Principle 1: People overestimate the duration and intensity of emotions given by material things, and underestimate the duration and intensity of emotions generated by experiences. In reality, people discover that the duration and intensity given by experiences are much greater than the duration and intensity of emotions generated by things they buy or receive.
If a person should predict, on a scale from 1 to 10, how happy they would be if they went to a concert and on a scale from -10 to -1 how unhappy they would be if they got stuck in an elevator, the calculations would turn out terribly wrong. Gilbert’s experiments showed that, although the tendency is to estimate that going to a concert is a 10, in reality, 10 minutes after leaving the respective place the state of happiness would be rated with a 3 or 4. If it is believed that being stuck in an elevator leads to a state of total unhappiness (rated with a -10), in reality people will situate themselves at 3 or 4 on the happiness scale—that is, the same as for the concert! It may seem paradoxical, but this is the effect.
Principle 2: The state of unhappiness is induced by the existence of several options and the possibility to change the initial decision. In another experiment conducted by Dan Gilbert students who had participated in a photography class were given the opportunity to keep one photo they deemed representative of their work. Half of the students received this information, while the other half was told that if they wanted to change their option, they could choose another photo instead of the one they had initially chosen. After a month, when all the students were asked how happy they were with the choice they had made, those who had the option of changing their decision (even if they hadn’t made us of it) were much unhappier than those who did not get this chance. The more options we have, the unhappier we are, because, in reality we do not know how to correctly estimate how much happiness a certain choice brings.
Principle 3: Getting things fast leads to unhappiness. The human psyche includes the imagination, alongside other psychological processes. This plays a very important role when we anticipate different scenarios. Experiments conducted by psychologists have emphasized that pleasure and happiness depend on anticipation.
Planning a much-desired trip implies imagining every detail thereof: what the sky will look like at sunset; the taste of the food; the sensations experienced once one arrives in that place. Getting different things very easily cause one to lose this pleasure of anticipation.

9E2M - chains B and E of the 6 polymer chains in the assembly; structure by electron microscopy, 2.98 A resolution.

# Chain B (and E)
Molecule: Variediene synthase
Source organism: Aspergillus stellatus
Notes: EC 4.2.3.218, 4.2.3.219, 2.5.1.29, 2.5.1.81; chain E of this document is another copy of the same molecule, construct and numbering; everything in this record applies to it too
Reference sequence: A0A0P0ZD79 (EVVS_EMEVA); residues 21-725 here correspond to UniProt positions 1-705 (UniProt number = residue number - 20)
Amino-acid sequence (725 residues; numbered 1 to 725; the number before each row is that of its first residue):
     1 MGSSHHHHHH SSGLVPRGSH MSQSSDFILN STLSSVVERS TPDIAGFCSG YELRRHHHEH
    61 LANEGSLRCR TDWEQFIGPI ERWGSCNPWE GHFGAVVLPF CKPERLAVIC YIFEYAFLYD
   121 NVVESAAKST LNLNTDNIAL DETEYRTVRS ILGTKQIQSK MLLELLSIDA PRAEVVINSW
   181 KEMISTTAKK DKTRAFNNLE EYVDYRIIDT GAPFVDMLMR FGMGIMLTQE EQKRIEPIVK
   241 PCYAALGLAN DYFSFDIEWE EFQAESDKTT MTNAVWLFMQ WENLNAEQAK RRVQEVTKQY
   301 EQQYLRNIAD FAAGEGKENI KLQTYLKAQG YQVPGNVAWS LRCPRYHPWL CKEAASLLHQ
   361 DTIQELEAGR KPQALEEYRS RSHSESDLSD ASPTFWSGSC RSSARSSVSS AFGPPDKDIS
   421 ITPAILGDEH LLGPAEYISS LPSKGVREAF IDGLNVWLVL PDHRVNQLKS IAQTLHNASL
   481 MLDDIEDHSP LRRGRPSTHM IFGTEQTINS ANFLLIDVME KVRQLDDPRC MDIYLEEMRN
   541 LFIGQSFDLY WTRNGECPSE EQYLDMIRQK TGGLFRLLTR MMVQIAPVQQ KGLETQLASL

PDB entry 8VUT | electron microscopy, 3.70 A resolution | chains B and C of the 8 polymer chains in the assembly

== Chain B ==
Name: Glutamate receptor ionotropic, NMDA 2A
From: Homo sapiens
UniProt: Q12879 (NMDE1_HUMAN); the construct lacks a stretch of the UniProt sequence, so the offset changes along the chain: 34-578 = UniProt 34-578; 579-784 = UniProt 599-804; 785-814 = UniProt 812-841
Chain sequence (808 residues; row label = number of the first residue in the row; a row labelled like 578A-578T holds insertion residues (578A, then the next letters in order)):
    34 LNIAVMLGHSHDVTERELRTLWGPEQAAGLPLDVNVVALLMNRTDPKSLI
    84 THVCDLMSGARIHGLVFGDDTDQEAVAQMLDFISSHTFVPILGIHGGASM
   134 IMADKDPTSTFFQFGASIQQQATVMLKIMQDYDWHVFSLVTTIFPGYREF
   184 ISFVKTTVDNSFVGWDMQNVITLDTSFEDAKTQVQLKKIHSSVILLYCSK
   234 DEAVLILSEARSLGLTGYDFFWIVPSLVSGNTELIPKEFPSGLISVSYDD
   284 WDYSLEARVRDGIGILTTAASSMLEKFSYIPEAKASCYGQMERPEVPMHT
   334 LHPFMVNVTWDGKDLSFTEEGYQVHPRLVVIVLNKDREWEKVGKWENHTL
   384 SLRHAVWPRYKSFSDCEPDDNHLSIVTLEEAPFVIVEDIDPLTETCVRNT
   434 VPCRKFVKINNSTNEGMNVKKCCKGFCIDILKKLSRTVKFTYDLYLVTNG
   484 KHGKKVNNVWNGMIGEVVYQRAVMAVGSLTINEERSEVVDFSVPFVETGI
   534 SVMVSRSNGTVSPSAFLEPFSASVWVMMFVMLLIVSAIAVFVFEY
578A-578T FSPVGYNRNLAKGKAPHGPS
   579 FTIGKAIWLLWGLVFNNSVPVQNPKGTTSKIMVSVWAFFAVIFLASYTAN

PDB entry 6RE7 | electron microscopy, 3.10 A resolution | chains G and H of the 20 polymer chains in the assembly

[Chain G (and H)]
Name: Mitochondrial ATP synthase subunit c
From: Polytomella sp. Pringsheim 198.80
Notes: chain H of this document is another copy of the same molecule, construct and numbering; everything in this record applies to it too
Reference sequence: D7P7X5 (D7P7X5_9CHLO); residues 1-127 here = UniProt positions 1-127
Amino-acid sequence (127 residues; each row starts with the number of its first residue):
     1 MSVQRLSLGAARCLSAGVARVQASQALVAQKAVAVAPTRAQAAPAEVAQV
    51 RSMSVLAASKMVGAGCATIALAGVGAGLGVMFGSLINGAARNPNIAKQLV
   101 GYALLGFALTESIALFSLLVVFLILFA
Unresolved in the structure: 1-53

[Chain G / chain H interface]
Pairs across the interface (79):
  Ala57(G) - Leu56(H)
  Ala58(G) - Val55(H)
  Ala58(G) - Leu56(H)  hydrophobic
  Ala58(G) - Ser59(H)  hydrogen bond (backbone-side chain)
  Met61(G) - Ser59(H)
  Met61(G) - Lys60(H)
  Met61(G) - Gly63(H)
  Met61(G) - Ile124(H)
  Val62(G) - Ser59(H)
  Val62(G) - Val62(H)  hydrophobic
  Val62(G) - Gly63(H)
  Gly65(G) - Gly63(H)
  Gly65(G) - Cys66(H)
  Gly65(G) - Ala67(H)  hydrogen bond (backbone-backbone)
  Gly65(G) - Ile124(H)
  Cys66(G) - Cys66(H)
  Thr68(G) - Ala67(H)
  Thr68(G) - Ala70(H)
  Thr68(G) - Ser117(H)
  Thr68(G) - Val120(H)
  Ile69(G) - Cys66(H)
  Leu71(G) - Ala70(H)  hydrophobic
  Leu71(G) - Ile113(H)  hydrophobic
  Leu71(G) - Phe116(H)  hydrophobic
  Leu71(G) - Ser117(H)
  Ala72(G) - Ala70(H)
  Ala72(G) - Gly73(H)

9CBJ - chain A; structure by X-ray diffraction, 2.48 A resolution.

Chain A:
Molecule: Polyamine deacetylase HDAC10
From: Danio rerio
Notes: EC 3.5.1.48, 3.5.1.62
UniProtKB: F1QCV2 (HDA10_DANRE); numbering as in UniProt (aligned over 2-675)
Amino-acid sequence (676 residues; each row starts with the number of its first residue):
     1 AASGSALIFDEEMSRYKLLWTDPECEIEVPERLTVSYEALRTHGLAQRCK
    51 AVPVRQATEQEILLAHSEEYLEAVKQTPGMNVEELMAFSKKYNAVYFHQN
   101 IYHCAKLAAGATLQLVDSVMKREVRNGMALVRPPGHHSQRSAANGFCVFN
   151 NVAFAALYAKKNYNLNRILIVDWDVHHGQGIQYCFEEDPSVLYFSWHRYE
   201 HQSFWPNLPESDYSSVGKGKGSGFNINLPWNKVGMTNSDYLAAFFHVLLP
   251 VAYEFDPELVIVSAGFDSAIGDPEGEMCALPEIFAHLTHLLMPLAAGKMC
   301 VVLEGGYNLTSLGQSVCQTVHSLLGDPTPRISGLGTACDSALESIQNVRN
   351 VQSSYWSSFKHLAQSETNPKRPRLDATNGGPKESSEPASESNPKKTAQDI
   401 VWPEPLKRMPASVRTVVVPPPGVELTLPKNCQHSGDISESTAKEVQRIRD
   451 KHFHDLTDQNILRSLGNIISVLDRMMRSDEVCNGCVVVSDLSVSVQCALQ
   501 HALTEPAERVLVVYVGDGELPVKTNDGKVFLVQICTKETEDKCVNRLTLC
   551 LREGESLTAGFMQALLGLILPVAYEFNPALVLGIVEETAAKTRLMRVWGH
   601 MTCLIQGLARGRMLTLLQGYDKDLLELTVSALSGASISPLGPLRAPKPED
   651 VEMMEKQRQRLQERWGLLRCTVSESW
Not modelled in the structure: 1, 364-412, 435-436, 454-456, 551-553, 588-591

This is why anything we buy just to satisfy our pleasure leads to experiencing only a momentary intense pleasure.
Principle 4: The more money people have, the less they enjoy what happens to them. A study conducted in 2006 by Daniel Kahneman and his peers proved that in a world in which everything tends to become “bigger”, “more expensive”, “more shiny”, the more money people have the less pleasure and flavour they derive from small things.
Being satisfied with your own life is a willpower exercise
Fulfilment may come once we give up old decisions and rethink the scenarios of our lives. The feeling of fulfilment must not be dictated by objects, but by ideas, thoughts, perspectives on life—by those elements each of us can generate and develop regardless of the exterior conditions of our lives.
We must not deem others responsible for our fulfilment. We must find a way to ensure fulfilment in our own strength: self-change, constructive work on ourselves, aspects that must be given up in order to achieve harmony with ourselves and those around us.
Last but not least, the feeling of happiness/contentment lies in the relationship with God. Internal balance reflects the individual’s relationship with God. Some biblical exhortations are suggestive of this: “All the days of the oppressed are wretched, but the cheerful heart has a continual feast” (Proverbs 15:15), or “Give thanks in all circumstances; for this is God’s will for you in Christ Jesus” (1 Thessalonians 5:18).
In all that they do, humans should avoid wasting themselves away. They must instead analyse themselves. If they resemble the prodigal son from the biblical parable, if they pile up good deeds but there is a discrepancy between what they say and what they do, a change in attitude is in order. If they resemble the prodigal son then they must avoid wrong choices as much as possible.
American writer Nelson Richard DeMille says that “…we are all pilgrims on the same journey, only some of the pilgrims have better maps.” The quality of the map is given by the individual’s ability to decipher that map’s coordinates. Even if we all live under the same heaven, we have different horizons.
We must be aware that there are actions whose effects have a decisive impact not only on ourselves but also on those around us.
From this perspective, there are four things that cannot be recovered: the stone after it’s been cast; the word after it’s been spoken; the opportunity after it’s been lost, and time after it has passed by! A stone cast into the water produces changes not only inside it but also on its surface. The stone can be retrieved but the ripples created by its fall into the water are not reversible. Words are a double-edged sword—they can lift one up or break one down. Once spoken, the significance and impact they have on the individual cannot be reversed! Apologies, even when accepted, do not cancel the emotional impact spoken words have had on the individual. Opportunities and time are like trains—their loss carries with them the loss of the journey we were meant for.
Life brings many trials our way. However, we must not overlook the reason we fight—to ensure the motivation to move on—and the faith that every victory will make us better people.